The Sorrow and the Pity
France, FRG, Switzerland, 251 min
At odds with a certain 'cinéma verité' claiming to capture things with an invisible camera, Marcel Ophüls sets the stage to meet witnesses of the Occupation in France. His four-hour film caused a scandal at the time by breaking up the official myths. Before becoming a classic of contemporary history documentary filmmaking.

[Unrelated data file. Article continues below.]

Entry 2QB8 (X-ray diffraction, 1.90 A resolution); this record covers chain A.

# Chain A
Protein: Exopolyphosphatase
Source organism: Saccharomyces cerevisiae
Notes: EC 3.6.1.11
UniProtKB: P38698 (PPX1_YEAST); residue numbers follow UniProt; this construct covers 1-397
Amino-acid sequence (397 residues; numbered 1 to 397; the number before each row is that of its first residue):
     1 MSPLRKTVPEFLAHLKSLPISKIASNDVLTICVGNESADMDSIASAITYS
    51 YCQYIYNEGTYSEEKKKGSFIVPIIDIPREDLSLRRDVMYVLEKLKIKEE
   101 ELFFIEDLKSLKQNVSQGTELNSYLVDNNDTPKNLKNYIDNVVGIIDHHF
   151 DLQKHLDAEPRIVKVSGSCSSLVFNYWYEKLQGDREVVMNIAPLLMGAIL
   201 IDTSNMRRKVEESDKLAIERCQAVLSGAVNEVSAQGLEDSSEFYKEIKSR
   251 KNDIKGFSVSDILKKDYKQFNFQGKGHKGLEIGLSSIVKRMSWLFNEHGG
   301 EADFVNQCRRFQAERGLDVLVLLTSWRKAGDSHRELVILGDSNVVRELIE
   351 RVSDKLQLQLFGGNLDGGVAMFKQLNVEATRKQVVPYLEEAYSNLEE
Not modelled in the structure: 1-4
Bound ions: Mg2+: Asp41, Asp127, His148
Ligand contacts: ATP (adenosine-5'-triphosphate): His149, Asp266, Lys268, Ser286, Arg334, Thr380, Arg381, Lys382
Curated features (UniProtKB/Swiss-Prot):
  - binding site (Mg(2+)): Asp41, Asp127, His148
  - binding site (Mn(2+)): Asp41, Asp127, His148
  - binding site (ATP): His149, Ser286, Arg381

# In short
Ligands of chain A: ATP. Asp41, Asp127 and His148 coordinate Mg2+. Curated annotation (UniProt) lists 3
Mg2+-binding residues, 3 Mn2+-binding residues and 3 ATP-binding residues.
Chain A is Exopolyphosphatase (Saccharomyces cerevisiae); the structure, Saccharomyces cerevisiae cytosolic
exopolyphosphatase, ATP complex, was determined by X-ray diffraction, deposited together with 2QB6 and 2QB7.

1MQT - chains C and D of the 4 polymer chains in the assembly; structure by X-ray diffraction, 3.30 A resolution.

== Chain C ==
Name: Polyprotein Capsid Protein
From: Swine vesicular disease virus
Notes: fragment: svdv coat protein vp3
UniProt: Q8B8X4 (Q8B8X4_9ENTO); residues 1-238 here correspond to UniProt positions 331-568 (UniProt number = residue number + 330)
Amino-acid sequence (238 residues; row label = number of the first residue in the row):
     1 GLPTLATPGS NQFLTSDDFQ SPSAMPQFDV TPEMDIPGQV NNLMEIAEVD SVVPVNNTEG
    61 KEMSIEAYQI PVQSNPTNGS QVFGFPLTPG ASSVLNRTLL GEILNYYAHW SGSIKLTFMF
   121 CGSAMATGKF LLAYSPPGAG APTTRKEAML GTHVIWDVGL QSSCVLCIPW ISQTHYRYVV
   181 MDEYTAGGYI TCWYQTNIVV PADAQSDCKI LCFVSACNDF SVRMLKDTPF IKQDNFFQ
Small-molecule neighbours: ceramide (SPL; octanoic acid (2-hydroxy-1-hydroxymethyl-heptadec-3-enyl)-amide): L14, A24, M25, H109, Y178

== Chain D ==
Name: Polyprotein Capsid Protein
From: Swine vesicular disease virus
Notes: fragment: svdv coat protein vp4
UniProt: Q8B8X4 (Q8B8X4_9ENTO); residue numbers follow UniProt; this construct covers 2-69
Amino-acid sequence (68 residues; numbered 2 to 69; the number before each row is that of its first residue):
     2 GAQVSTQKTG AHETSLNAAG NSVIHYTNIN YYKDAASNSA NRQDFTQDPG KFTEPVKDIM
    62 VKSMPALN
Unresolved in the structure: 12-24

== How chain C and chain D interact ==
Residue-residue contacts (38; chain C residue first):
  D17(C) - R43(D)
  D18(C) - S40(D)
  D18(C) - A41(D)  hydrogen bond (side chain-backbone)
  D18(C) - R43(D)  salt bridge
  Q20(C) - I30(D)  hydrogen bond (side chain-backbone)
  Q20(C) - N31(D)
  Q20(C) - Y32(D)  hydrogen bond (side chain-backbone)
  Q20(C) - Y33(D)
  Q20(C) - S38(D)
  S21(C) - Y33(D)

At the end of the 1960s, Marcel Ophüls shot Le Chagrin et la Pitié, a chronicle of daily life in the French city of Clermont-Ferrand, chosen for its geographic situation—close to Vichy and a hub for the Resistance—that challenged the Gaullist vision of a nation united against the occupiers during the Second World War. At odds with a certain puritanism typical of the disciples of “cinéma vérité”, who claim to capture things as if the camera were invisible and refuse to employ a demonstrative style, the director puts himself in the picture and innovates by giving the leading role to the often anonymous witnesses—collaborators, public figures, resistance fighters, militia members—who rubbed shoulders with personalities such as Pierre Mendès-France or Anthony Eden, without establishing a hierarchy. The contrapuntal editing, alternating between filmed interviews and excerpts from the German, French and British newsreels of the time, weaves a fascinating drama. A bona fide earthquake at the time of its release in 1971, this monumental film remains a timeless fresco on the memory of the Occupation.